The story of a lesser played raga and intrusive cameras

Published November 19, 2023
Ustad Mumtaz Sabzal, along with Aaron Mulvaney and Ustad Bashir Khan, performs at the event.
—Fahim Siddiqi / White Star
Ustad Mumtaz Sabzal, along with Aaron Mulvaney and Ustad Bashir Khan, performs at the event. —Fahim Siddiqi / White Star

KARACHI: The National Academy of Performing Arts (Napa) played host to a concert by distinguished banjo player Ustad Mumtaz Sabzal who entertained music lovers at the Zia Mohyeddin auditorium — which had a sparse attendance when the show began but gradually got better — on Friday evening in his usual free-flowing style.

He was accompanied on stage by Aaron Mulvaney (banjo) and Ustad Bashir Khan (tabla).

Introducing the show to the audience, head of Napa’s music department Hamza Jafri said it’s a special and unique performance. He called Ustad Sabzal a master banjo player and credited him with defining the instrument. He also introduced Ustad Bashir Khan as a ‘living legend’ with countless radio and TV recordings under his belt.

Ustad Sabzal came to the stage along with his fellow musicians against a black backdrop. It was so black that one felt that the ustad was going to play a raga evoking melancholy. That didn’t prove to be the case. He told the listeners that the raga that he’d chosen for the evening was marva which he lamented is not played as often at gigs as it should. He added ragas sohni and puriya have similar notes, which is why artists need to be careful in maintaining the ‘structure’ of marva.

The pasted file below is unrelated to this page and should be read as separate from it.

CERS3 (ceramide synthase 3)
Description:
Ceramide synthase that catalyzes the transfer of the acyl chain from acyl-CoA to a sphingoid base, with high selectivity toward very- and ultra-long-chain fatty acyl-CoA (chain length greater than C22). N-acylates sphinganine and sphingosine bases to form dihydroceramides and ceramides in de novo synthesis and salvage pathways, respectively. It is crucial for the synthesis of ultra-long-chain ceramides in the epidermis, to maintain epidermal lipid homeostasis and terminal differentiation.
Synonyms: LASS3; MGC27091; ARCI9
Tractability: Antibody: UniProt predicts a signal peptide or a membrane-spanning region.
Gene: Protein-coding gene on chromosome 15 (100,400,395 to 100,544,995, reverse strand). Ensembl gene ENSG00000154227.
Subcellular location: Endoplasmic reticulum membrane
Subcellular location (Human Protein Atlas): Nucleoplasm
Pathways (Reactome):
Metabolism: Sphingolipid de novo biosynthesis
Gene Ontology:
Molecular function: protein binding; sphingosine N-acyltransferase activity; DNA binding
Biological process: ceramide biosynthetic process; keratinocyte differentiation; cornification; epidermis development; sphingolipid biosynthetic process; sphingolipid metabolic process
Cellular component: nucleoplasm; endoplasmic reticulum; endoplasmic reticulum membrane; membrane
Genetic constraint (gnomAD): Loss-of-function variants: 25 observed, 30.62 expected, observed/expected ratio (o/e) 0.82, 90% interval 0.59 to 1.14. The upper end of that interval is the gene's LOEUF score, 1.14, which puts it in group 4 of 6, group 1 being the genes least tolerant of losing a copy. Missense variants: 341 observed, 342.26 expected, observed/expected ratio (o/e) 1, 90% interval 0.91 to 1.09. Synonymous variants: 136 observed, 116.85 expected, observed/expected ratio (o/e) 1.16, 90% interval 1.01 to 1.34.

Ustad Sabzal played the raga well, despite the fact that he didn’t seem to be happy with the audio levels of the sound system. The thing that one is required to take note of at such events is the audiences’ reception of the performance. On Friday, they enjoyed it.

But it was utterly distracting to see a couple of cameramen (one is not sure whether they were representing television networks or were privately filming the programme) climbing the stage in the middle of the concert and almost became a part of the musicians present on stage. One of them in particular had no clue, nor did he seem to care, that he was standing smack in front of Ustad Sabzal blocking the view of those sitting in the front seats of the auditorium and sometimes going behind the ustad to take an over-the-shoulder shot. Concentration is essential for every classical musician’s work, especially during a live act. Surely, the organisers of the event knew/know about it. A mechanism should be put in place beforehand to make cameramen film from a distance.

Published in Dawn, November 19th, 2023

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